I have had over two weeks holiday, as you might have been able to tell through the lack of posting lately. We have been camping and I have felt amazing! Out in nature all day, taking each day as it comes, being open to new opportunities…. Now I am home, surrounded with renovations, stuff that I don’t need, work to do…. I am confronted with the amount of time that gets taken up through living a non-minimalist life and I am left with an urge to purge all that isn’t required and start again, minimally and simplistically.
BUT HOW DO WE DO THAT?
If anyone else feels like doing a bit of a purge this year, here are a few tips to get you started.
Less food with higher nutritional benefit – a few years ago some friends and I did an experiment with food – we ate real food, no sugar, no dairy, no gluten/wheat. Our findings were that we felt more satisfied, had more energy and we ate less. Simplifying food can be (depending on your current thoughts and beliefs of food) an instant way of simplifying life, as so much time can be taken up with preparing food, thinking about food and eating food. Simplifying life can be as easy as changing our thoughts about food so that they are based on the concept of ‘eating to live’ rather than ‘living to eat’.
Less stuff – lots of unused stuff lying around that doesn’t get used regularly is de-energising. Having a few special things that are used all the time – for example – a favourite toy, musical instrument, bike/scooter, favourite shoes, etc… have a higher energy and therefore energise you rather than de-energising you. So to start with, pick a room or an area and be ruthless. Anything that you haven’t used in the last six months to a year, put in a box. If you are anxious about getting rid of it completely – put it in a box in the shed or in a storage space (de-cluttering is an ongoing process, that will be a lifetimes work for some. If you are keen, don’t get overwhelmed by all that needs to go… just do a little at a time).
Less scheduled activities – I am unschooling my two girls. Our first year of this process was 2019 and we launched into many activities trying to find our place. This was beneficial, but it was also too much. There is much to be said for giving children a lot of unstructured play time to be themselves. There is so much creative benefit for children (and ourselves) to have the time to get bored to discover what they want to do, have the time for play dates, for exploring in the outdoors, for freedom.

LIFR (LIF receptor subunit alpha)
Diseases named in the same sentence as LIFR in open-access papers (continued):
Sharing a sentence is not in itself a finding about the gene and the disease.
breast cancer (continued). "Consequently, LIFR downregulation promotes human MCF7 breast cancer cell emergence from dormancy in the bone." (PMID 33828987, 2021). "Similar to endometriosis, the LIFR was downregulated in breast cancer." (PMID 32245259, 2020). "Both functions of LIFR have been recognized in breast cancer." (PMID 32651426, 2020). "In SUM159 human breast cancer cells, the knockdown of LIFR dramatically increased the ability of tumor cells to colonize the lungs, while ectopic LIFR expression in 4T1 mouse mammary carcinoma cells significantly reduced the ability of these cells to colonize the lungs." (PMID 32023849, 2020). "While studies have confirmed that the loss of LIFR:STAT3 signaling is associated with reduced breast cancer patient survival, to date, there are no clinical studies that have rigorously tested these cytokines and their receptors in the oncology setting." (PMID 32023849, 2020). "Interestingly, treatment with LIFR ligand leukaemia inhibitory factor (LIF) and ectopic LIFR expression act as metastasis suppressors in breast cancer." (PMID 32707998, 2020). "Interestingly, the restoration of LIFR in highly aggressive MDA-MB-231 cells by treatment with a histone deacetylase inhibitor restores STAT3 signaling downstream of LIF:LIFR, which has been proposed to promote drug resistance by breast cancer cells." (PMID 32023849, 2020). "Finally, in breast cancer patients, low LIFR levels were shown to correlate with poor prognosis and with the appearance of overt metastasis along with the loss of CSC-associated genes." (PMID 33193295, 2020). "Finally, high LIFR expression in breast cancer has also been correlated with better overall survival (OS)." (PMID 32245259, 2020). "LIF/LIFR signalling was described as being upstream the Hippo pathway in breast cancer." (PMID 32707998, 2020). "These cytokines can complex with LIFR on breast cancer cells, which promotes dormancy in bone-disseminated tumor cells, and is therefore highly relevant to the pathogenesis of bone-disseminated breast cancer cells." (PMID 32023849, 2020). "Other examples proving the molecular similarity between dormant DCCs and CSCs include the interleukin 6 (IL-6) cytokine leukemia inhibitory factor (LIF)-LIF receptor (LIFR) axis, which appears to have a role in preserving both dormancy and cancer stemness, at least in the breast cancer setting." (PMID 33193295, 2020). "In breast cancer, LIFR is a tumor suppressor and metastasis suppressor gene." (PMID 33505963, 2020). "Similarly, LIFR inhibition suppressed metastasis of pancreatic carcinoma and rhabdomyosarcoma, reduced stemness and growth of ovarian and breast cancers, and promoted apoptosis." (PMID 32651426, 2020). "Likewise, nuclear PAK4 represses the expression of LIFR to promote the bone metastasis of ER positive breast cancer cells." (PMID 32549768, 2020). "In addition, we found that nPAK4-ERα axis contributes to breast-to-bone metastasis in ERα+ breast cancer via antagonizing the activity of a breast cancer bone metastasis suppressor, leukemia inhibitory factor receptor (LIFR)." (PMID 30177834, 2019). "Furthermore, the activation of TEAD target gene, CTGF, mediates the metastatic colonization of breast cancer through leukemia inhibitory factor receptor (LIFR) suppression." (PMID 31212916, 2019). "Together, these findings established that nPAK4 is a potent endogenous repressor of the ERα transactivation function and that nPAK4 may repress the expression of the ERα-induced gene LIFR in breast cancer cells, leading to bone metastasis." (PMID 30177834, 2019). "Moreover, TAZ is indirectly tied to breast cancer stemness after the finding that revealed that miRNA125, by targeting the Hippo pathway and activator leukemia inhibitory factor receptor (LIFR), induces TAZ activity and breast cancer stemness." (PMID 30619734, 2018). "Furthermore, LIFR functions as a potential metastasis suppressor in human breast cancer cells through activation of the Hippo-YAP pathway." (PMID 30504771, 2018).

Less pressure – it can be easy to give into the pressure of society and do things that we don’t enjoy to ‘achieve’ something. We can put pressure on ourselves to be what others want us to be, do what others ‘need’ of us, and to reach all our goals yesterday. This pressure can actually inhibit the desire for success rather than increase it and create helplessness or hopelessness, anxiety and depression instead. We need to understand that WE ARE OK just as we are. We don’t need to do anything or be anything other than what we are in this moment. And even if we are having a rough time, we are still ok in that rough time. There will be light at the end of the tunnel – this too shall pass.
More presence – having less things on ones ‘to do’ list and fewer scheduled activities means there can be the space to be more present. It is well documented that humans are actually in auto-pilot around 50% of the time and being in autopilot is when we are the least happy. Giving ourselves the space to be present means decreasing the demands on our lives and allowing ourselves to be ok with being where we are in the moment. Being present can mean an increase in overall happiness.
More self-care – it is easy when things seem busy and hectic to let go of self-care routines in order to claim back some much needed ‘time’ to complete tasks that ‘need’ completing. This is invariably what I see as “robbing Peter to pay Paul”. This pay off is ok for a short period of time, but long term can have damaging consequences. Simplifying things should free up time for some much needed self-care. Why not try a daily routine…. It only needs to be short but the results will be immeasurable.
Connection – use some of the spare unstructured time to connect with others. Having a sense of connection with others decreases feelings of loneliness and isolation and increases feelings of happiness and love.
Saying ‘no’ or saying ‘yes’ – depending on the pattern we are currently in, we may tend to say ‘yes’ more often than we need to. This can have a detrimental effect on our well-being. We may also say ‘no’ a lot more than we need to, also having a detrimental effect. Having a healthy balance can be tough, but be curious about your automatic response. Are you saying ‘yes’ more often than what is healthy for you as a need to please others, to feel useful/needed, to be helpful….. or are you saying ‘no’ more often than what is healthy for you, as a way to protect yourself from hurt, to stop yourself from letting go and having fun, to put distance between yourself and others? Be curious and maybe dip your toe into saying the opposite a bit more….
Note that there are many ways you can simplify your life. If you are so drawn, try one thing, perhaps the one that stands out the most to you and see what unfolds….. Remember life is just a series of experiments masked as experiences. Be curious and playful, for our bodies and minds are wired for fun!